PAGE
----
Some caregivers told us about the challenges of watching parents grow older and increasing caregiving duties‚Ä¶
‚ÄúNearly every Thursday for the past several years I have been visiting my Mom and Dad in Pennsylvania. Dad just turned 90. Mom will be 88 in a few days. Eighteen months ago, Dad was diagnosed with bladder cancer. His treatment lasted for 6 weeks and I accompanied him for each office visit and the follow-up appointments with the doctor. Thankfully, the treatments were successful and Dad is cancer-free. Mom had shoulder replacement 12 months ago. I stayed with Mom and Dad after the surgery for a short while to ensure that Mom was able to get around on her own. As with Dad, I went to follow-up visits with Mom and she has recovered most of the use of her left arm. Often times, I take my Mom (and sometimes Dad) shopping and we run errands in the neighborhood. What has become more difficult, is watching how each of them is declining in what they can or can’t do and what they remember or don’t recall.‚Äù ‚ÄìLawrenceville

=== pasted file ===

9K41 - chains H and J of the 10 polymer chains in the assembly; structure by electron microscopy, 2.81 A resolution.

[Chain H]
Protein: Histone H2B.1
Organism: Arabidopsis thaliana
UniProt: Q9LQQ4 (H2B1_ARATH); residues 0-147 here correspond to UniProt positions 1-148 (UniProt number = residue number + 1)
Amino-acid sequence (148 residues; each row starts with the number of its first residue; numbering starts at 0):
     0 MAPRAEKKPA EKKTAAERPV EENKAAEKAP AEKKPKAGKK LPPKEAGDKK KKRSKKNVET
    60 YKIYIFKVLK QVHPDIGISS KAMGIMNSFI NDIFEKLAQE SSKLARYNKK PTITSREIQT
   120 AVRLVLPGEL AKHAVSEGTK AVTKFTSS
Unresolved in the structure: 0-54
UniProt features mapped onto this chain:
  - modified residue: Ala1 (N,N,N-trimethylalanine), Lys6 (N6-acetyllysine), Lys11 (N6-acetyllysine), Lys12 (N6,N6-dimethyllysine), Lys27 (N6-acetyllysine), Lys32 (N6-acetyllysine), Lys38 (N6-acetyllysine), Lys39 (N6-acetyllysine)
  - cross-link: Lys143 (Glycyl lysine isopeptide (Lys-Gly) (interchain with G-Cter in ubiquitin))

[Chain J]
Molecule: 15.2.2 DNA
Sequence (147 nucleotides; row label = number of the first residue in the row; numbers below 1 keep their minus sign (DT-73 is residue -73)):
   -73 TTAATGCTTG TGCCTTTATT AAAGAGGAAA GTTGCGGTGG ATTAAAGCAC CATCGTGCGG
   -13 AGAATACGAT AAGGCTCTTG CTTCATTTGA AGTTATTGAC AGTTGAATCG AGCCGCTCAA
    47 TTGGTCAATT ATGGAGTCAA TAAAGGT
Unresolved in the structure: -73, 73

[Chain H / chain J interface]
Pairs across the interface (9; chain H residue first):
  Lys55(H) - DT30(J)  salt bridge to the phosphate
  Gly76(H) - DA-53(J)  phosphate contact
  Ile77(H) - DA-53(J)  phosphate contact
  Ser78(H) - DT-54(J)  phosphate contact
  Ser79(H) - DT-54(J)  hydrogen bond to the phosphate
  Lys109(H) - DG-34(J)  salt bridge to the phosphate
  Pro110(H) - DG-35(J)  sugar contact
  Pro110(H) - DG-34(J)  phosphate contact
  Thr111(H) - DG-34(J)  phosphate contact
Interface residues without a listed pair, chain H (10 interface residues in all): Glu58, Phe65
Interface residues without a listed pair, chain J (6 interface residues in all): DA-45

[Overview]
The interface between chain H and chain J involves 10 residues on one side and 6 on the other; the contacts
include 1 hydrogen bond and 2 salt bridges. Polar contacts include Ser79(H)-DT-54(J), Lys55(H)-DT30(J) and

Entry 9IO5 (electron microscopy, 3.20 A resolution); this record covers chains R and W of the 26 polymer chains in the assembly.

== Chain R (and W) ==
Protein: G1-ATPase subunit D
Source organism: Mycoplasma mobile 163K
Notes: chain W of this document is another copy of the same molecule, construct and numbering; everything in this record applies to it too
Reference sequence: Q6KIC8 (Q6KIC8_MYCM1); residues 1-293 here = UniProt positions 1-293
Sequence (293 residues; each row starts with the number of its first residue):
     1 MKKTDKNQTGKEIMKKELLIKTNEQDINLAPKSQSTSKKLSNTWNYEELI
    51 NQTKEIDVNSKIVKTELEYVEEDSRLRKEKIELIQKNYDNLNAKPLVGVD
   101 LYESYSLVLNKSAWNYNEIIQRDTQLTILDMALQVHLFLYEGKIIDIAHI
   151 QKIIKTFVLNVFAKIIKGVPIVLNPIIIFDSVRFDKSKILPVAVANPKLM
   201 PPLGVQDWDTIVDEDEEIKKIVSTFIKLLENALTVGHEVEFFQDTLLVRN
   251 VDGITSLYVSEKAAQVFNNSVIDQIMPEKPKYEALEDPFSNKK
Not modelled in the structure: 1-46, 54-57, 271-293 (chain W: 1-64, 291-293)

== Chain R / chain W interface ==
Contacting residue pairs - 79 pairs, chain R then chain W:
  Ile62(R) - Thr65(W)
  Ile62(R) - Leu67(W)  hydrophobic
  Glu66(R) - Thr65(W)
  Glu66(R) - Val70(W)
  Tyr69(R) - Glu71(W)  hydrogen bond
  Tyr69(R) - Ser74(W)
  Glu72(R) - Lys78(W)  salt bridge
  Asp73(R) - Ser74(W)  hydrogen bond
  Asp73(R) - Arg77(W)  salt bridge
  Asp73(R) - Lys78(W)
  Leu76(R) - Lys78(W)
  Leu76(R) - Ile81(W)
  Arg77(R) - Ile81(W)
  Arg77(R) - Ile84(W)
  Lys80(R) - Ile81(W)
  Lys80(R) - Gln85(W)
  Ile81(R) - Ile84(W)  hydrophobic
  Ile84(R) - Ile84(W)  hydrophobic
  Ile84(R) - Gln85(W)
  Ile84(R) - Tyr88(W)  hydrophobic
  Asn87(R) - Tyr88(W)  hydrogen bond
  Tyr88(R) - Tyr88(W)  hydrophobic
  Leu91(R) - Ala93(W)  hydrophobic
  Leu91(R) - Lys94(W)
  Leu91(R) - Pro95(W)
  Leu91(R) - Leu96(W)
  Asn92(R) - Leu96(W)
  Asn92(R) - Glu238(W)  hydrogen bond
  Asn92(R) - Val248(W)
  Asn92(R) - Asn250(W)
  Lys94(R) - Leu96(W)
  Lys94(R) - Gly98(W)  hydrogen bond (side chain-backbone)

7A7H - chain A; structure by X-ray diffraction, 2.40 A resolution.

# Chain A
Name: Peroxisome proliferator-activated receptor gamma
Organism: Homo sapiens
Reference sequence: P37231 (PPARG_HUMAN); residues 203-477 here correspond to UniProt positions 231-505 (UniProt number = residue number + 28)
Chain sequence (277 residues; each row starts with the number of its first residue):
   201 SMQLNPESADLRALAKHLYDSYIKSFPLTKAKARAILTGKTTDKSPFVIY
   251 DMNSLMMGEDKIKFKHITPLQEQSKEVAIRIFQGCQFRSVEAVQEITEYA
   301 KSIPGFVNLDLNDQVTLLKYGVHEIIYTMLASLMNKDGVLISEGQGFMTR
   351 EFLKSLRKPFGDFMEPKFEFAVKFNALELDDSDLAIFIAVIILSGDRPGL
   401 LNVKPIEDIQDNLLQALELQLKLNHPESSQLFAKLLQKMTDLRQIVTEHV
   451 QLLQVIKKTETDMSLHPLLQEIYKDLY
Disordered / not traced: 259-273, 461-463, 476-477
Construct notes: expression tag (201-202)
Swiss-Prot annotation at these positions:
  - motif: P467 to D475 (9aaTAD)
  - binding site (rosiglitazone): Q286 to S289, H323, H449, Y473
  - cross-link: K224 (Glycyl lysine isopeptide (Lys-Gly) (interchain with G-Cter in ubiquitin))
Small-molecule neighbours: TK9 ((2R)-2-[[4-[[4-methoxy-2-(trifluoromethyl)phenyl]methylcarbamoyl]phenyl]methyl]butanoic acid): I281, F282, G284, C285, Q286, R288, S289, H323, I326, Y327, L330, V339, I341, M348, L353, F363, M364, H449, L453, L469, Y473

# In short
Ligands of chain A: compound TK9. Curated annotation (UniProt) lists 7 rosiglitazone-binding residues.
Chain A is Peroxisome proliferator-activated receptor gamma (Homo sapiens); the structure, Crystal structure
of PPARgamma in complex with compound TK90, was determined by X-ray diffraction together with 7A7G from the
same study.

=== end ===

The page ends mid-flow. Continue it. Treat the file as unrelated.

Others talked about watching their own parents become caregivers for each other, both the trials and the lessons learned‚Ä¶
‚ÄúI am in awe watching my almost-92 year old mother caring for my Alzheimer’s stricken father. It is not only about the patience, compassion and love she extends him, but even about the occasional short-temper and impatience. She extends herself about as far as she can and forgives herself, mostly, when she comes up short of her goals.